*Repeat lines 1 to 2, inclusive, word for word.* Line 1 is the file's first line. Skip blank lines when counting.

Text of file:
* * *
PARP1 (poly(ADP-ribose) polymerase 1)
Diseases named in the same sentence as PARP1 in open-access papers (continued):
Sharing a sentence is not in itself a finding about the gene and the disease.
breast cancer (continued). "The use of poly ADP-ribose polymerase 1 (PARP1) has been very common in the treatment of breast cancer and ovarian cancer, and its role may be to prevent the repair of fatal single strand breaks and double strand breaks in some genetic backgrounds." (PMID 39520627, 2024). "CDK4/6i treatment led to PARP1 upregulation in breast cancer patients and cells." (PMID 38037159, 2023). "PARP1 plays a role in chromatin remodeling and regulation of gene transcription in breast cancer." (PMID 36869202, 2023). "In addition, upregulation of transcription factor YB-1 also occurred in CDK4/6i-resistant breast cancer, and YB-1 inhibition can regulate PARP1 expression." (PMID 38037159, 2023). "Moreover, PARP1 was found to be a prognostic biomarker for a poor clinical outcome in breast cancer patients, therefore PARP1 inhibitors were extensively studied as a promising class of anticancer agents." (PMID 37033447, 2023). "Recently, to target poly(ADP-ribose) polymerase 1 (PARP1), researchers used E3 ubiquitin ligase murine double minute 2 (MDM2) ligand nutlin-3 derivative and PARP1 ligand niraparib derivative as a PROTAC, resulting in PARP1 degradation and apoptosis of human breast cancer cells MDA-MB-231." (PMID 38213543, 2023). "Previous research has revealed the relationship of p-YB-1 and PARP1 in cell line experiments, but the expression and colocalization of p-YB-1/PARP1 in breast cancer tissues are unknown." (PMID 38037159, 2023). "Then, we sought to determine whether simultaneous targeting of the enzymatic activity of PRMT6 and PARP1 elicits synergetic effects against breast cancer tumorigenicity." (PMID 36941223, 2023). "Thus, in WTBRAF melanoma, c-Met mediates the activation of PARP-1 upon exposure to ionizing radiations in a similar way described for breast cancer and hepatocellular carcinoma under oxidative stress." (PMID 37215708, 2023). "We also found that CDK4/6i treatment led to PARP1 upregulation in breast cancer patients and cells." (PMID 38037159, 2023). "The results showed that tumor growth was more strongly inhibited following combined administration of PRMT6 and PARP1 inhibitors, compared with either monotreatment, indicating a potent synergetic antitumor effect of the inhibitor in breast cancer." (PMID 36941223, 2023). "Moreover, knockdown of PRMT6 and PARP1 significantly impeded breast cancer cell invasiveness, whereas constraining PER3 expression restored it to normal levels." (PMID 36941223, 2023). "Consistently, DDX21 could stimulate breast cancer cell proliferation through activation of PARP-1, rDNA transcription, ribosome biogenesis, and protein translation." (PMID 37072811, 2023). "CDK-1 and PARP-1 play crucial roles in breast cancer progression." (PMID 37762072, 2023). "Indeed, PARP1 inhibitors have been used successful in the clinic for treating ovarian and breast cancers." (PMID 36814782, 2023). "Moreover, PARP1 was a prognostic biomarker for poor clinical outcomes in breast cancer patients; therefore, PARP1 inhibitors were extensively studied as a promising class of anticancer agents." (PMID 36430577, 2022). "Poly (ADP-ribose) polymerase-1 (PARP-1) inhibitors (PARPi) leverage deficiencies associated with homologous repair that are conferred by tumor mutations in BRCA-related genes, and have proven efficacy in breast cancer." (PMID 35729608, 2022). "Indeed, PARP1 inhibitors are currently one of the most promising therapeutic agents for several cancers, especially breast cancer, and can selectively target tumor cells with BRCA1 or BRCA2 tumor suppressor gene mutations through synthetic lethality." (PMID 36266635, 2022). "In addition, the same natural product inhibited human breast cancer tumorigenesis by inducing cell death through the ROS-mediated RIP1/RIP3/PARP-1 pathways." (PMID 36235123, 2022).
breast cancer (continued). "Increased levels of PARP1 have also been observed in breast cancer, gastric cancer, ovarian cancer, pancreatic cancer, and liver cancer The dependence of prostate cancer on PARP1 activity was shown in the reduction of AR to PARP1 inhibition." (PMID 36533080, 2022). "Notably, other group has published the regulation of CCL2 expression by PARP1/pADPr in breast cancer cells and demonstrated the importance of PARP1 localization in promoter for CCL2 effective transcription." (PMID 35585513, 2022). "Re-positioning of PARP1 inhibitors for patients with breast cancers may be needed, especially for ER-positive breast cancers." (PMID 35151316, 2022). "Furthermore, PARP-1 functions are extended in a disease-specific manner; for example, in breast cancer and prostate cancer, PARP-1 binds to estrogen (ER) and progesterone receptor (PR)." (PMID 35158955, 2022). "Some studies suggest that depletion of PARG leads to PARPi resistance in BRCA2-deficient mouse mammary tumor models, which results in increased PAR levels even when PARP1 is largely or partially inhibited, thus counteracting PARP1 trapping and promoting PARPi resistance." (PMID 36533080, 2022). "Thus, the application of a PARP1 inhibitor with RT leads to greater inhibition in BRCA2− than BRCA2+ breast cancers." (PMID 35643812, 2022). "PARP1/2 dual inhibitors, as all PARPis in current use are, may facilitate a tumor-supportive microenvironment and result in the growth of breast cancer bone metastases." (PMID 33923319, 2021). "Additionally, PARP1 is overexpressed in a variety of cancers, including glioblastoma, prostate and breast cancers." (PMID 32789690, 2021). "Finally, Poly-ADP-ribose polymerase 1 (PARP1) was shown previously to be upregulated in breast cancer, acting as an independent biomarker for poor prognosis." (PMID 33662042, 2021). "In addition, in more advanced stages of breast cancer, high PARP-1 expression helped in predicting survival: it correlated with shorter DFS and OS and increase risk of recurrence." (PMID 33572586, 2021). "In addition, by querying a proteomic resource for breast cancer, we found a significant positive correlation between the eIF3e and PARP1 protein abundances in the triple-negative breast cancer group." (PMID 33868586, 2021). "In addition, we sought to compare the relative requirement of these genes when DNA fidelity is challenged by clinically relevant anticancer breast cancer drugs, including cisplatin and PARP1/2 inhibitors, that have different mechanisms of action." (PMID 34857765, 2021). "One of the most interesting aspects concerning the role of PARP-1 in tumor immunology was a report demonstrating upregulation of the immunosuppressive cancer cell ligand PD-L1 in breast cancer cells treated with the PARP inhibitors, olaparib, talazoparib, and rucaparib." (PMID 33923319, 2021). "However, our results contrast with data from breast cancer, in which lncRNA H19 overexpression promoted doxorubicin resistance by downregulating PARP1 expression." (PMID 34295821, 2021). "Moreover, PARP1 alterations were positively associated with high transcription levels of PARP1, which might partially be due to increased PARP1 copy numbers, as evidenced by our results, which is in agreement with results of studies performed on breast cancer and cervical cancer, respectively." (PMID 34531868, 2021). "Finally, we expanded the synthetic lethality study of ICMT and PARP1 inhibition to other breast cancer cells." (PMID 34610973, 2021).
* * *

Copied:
PARP1 (poly(ADP-ribose) polymerase 1)
Diseases named in the same sentence as PARP1 in open-access papers (continued):